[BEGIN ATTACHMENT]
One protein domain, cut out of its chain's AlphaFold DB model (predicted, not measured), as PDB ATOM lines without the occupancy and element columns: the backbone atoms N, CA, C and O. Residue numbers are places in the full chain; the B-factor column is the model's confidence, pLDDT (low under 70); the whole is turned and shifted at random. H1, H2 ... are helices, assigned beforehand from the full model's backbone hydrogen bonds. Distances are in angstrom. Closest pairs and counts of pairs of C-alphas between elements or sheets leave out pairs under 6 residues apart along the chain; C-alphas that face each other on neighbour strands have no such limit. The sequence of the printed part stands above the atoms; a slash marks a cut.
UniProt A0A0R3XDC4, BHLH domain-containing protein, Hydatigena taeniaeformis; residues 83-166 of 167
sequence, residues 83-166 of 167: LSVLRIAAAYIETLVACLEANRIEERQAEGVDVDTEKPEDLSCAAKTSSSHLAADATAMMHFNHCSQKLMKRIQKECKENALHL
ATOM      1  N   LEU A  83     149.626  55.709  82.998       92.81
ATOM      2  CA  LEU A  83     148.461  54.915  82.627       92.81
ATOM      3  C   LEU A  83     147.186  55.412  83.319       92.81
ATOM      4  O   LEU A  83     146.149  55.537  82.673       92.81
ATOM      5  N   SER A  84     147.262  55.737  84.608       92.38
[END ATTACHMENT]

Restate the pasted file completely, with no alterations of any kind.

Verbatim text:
One protein domain, cut out of its chain's AlphaFold DB model (predicted, not measured), as PDB ATOM lines without the occupancy and element columns: the backbone atoms N, CA, C and O. Residue numbers are places in the full chain; the B-factor column is the model's confidence, pLDDT (low under 70); the whole is turned and shifted at random. H1, H2 ... are helices, assigned beforehand from the full model's backbone hydrogen bonds. Distances are in angstrom. Closest pairs and counts of pairs of C-alphas between elements or sheets leave out pairs under 6 residues apart along the chain; C-alphas that face each other on neighbour strands have no such limit. The sequence of the printed part stands above the atoms; a slash marks a cut.
UniProt A0A0R3XDC4, BHLH domain-containing protein, Hydatigena taeniaeformis; residues 83-166 of 167
sequence, residues 83-166 of 167: LSVLRIAAAYIETLVACLEANRIEERQAEGVDVDTEKPEDLSCAAKTSSSHLAADATAMMHFNHCSQKLMKRIQKECKENALHL
ATOM      1  N   LEU A  83     149.626  55.709  82.998       92.81
ATOM      2  CA  LEU A  83     148.461  54.915  82.627       92.81
ATOM      3  C   LEU A  83     147.186  55.412  83.319       92.81
ATOM      4  O   LEU A  83     146.149  55.537  82.673       92.81
ATOM      5  N   SER A  84     147.262  55.737  84.608       92.38